In Praise Of Shapera's The King In Yellow
Paul Shapera is (probably) the most prolific opera composer of the 21st century.
He’s also the one my operatic peers are least likely to have heard of compared to other composers with a similar volume of work.
This is a blog about why that is, horror opera, and why his The King In Yellow is an example of vital, living adaptation.
Paul Shapera is (almost certainly) the internet’s favourite opera composer. Starting with The Dolls of New Albion, a genre-mixing steampunk opera, he has written a slew of works - largely within his New Albion universe, but many outside it.
His works draw anarchically from a range of forms, subcultures, and genres, sprawling across hundreds of hours of works that are very difficult to describe as not-opera, except for two points:
1. The genre they draw least from is contemporary opera. They have tunes, and pretty strict tonality. If they have an operatic lineage musically, it is the light opera tradition via Puccini that split off into musical theatre after 1945. To me, that’s not a problem - we’d celebrate a composer deviating from the canon in the opposite direction of abstraction and conceptualism. And Shapera’s music is still clever in many ways, while remaining tonal and - above all - entertaining, with roots in popular musics, pulp genres, and various other soils.
2. They have, almost invariably, not been performed onstage (please someone let me direct The Ballad of Lost Hollow). Other than a few student productions of The Dolls of New Albion, the century’s most productive opera composer has, in some ways appropriately, poured out works onto the internet for mass consumption. While I’d beg major houses to put some on, and discover the idea of commissioning work that might make money from sales, I doubt I’ll see that any time soon.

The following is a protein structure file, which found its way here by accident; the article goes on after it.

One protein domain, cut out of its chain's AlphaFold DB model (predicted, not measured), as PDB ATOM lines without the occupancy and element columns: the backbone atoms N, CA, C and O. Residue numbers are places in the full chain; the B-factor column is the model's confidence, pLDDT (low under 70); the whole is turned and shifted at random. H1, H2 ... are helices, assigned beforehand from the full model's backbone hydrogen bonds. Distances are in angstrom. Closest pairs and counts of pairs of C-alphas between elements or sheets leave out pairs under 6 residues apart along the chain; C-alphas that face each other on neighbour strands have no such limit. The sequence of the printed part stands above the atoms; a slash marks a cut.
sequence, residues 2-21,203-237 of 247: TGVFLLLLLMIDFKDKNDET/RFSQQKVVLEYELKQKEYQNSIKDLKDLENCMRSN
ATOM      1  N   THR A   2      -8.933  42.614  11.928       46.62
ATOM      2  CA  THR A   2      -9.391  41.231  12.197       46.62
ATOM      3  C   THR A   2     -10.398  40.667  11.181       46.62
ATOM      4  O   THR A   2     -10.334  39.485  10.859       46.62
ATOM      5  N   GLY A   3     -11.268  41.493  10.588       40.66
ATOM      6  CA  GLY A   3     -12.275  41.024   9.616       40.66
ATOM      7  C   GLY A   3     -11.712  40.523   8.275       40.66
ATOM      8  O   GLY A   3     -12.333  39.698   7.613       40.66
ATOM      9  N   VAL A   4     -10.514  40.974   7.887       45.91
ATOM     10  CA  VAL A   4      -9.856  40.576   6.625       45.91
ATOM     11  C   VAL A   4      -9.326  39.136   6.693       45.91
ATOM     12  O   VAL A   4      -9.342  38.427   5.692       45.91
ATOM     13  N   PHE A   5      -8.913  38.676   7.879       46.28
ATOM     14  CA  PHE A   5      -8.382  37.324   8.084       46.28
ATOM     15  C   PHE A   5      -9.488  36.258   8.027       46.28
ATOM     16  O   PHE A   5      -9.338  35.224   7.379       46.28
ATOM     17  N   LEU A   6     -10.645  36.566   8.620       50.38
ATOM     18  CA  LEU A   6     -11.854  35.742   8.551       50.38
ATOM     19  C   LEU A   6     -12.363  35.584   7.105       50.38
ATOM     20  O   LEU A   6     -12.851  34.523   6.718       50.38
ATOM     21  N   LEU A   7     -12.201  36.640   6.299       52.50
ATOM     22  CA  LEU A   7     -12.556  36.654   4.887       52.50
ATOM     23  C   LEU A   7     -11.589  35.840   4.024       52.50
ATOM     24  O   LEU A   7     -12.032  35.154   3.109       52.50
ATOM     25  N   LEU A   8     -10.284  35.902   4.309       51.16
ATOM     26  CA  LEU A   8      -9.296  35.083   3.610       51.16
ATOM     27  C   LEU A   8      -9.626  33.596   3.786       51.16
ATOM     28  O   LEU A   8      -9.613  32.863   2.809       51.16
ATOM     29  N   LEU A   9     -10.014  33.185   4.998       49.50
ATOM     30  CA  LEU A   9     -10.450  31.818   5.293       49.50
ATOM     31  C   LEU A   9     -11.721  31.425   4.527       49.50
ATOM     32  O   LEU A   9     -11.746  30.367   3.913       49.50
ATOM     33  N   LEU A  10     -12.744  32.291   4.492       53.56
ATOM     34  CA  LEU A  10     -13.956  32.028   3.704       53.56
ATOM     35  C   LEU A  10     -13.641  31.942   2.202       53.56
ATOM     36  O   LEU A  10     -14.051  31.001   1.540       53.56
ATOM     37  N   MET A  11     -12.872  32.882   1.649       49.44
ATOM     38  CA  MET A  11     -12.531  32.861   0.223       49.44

The King In Yellow is an iconic collection of short stories - the starting four in a world where a strange play binds those who’ve read it, compels them to finish, and contains truths they cannot deny as the King’s influence grows cancerously across the world. It is the first use of this trope, and chilling to read. I’d recommend it [it is ironically difficult to find a print copy in a physical store]. The latter six stories are more akin to Scenes de la vie Boheme, and disappointingly not-horror.
Horror opera onstage is hard for the reason all horror onstage is hard - to be onstage is to reveal, and to to reveal is often to make not-scary. The King In Yellow hints, alludes, and winds its way towards not revealing what the truth of lost Carcosa is.
I have seen a few horror opera attempts - often the music goes some way towards being unsettling, but does not quite overcome the strangeness of expository singing about the singer’s situation and thoughts. The opera-ness overrides the genre-ness. If you’re scared, and want me to be scared, I want to see you run. I want to want to run and scream, not sit in Wagnerian silence.